Employers are also allowed to report sexual harassment violations as the cause of termination to future employers if done without ill intent.
- Train employees on sexual harassment behavior and set up a protocol for employees to report any incidents.
- Train supervisors on appropriate conduct and consider a policy regarding romantic relationships within the chain of command.
- Train hiring professionals and recruiters to understand when they can and cannot speak about a sexual harassment charge.
Rounding Punches Deemed OK
On June 25, 2018, in AHMC Healthcare Inc. v. Superior Court, the California Court of Appeals approved employers to round up employees’ time punches, as long as employees are not undercompensated and employers don’t benefit financially. Both federal and California laws allow employers to round time to the nearest 5 minutes, 1/10, or 0.25 of an hour as long it doesn’t result in pay discrepancies over a pay period.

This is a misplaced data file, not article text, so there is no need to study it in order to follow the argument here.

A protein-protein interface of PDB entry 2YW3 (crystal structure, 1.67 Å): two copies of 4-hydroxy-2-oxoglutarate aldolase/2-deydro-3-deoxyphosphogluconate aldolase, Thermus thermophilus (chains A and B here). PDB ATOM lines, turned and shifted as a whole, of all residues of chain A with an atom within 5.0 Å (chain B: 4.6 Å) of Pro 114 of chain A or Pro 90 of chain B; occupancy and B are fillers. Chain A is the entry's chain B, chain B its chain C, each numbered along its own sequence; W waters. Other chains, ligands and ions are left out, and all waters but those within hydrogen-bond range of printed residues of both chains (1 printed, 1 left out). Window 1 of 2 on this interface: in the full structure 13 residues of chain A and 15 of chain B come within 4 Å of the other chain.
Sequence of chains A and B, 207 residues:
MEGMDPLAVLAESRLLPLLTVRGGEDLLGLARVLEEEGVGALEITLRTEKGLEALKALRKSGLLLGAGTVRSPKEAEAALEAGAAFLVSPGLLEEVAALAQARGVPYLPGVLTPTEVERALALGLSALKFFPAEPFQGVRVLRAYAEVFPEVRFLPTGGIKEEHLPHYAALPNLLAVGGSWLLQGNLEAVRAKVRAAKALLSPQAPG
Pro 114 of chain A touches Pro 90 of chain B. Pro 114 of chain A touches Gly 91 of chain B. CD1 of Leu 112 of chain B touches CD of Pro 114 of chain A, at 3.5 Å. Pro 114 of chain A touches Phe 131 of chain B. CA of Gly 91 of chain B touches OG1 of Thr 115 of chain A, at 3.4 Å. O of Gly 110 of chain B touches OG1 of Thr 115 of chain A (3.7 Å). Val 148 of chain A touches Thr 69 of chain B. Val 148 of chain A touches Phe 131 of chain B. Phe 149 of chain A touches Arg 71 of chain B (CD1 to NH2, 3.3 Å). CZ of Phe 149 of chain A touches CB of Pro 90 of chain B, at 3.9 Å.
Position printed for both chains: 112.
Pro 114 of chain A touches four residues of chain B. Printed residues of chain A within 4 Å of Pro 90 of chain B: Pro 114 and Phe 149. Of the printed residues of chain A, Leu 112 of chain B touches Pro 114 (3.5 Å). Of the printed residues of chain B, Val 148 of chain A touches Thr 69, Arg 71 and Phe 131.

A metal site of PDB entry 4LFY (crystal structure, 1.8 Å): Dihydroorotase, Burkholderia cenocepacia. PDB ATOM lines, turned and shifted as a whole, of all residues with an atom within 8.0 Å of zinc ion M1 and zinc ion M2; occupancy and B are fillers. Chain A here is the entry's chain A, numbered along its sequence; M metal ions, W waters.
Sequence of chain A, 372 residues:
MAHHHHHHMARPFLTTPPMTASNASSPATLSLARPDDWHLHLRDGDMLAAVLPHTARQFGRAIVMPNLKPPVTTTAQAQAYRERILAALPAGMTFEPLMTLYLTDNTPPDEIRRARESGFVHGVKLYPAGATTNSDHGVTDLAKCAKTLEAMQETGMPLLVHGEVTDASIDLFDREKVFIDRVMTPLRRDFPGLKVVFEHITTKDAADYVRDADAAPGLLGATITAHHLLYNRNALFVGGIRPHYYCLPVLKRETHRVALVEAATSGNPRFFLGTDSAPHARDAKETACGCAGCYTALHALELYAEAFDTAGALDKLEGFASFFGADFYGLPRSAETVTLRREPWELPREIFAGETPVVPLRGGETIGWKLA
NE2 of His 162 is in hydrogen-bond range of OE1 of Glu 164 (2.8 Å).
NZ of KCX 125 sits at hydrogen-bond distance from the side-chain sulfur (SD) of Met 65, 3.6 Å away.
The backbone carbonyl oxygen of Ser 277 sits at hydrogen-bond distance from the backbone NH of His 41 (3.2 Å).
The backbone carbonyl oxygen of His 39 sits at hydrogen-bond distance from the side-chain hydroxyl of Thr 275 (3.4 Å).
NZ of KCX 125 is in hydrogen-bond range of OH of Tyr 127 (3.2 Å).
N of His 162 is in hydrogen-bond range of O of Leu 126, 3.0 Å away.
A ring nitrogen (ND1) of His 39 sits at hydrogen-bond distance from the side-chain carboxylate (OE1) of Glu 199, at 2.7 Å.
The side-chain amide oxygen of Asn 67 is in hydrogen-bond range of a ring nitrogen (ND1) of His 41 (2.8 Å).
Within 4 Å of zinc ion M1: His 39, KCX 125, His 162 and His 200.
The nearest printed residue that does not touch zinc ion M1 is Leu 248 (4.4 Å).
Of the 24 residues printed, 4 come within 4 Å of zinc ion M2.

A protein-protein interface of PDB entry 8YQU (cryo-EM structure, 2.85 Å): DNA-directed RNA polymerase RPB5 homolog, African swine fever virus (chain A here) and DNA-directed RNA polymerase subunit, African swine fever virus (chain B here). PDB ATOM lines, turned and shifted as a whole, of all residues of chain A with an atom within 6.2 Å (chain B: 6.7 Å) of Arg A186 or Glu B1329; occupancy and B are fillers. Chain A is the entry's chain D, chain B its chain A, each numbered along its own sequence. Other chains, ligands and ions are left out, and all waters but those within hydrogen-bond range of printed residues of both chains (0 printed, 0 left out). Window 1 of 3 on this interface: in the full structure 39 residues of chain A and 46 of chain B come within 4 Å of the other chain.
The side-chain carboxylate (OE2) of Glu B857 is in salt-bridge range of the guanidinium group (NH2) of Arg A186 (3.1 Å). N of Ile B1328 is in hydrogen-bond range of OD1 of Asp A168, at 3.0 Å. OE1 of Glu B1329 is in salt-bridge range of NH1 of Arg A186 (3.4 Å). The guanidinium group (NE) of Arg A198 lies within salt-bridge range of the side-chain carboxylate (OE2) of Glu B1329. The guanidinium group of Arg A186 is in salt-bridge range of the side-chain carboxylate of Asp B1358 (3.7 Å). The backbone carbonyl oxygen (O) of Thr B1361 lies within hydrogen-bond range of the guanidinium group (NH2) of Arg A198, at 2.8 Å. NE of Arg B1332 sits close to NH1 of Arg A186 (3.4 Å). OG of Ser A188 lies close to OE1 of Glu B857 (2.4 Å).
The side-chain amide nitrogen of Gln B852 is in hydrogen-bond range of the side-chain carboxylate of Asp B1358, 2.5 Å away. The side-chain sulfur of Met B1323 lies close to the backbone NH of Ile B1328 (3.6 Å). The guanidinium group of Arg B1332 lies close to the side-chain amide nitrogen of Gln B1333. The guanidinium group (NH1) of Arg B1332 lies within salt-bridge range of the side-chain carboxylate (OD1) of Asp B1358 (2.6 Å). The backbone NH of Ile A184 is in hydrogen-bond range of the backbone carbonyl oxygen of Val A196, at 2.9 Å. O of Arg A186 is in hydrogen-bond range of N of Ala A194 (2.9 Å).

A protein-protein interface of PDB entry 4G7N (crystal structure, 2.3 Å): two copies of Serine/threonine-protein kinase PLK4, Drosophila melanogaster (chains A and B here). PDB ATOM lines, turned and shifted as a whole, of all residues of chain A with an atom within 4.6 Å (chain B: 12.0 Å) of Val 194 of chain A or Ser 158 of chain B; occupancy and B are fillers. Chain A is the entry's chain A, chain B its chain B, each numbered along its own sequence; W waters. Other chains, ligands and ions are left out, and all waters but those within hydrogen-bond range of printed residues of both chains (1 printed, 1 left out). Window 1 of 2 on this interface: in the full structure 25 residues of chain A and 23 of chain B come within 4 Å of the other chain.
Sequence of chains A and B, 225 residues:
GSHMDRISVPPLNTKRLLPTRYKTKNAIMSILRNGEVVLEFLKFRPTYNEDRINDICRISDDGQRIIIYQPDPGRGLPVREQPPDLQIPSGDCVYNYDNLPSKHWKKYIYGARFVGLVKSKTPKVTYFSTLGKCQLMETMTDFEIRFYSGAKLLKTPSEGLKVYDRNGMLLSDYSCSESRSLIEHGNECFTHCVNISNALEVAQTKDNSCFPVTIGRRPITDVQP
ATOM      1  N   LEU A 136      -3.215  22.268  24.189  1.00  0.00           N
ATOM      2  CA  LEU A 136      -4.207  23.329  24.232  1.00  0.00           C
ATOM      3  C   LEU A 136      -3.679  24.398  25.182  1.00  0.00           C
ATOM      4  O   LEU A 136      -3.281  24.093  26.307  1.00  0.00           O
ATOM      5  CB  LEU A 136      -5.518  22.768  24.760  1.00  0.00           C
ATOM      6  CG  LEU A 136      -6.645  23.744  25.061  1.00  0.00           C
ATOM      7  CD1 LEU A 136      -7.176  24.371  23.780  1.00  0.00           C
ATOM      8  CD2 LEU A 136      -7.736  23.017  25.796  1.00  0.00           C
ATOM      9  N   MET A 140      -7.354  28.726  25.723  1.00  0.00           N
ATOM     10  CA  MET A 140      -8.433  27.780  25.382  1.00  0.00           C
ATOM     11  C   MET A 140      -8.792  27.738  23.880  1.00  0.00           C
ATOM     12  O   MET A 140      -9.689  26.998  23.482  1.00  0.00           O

This means employers using this rounding system in their payroll practices must check if their policies are the same across the board and that their net result on wages isn’t benefiting the employer or putting the employee at a disadvantage.
- Review your payroll policies across the organization to ensure this practice complies.
- Review your net result of wages to ensure there is no loss of employee compensation.
- Train managers and employees on correct payroll procedures.
California’s Equal Pay Act Clarifies Who, What, and When
On July 18, 2018, the Fair Pay Act also known as AB2282 was signed into law. It clarifies labor code sections 432.3 and 1197.5 which define “applicant,” “pay scale,” and “reasonable request” when setting salaries for new positions.
Governor Brown recognized a need to clarify California’s Equal Pay Act for employers. Current law prohibits employers from asking job applicants about their previous salary and requires employers to provide applicants with pay scales should they ask. The amendment clarifies the following for employers: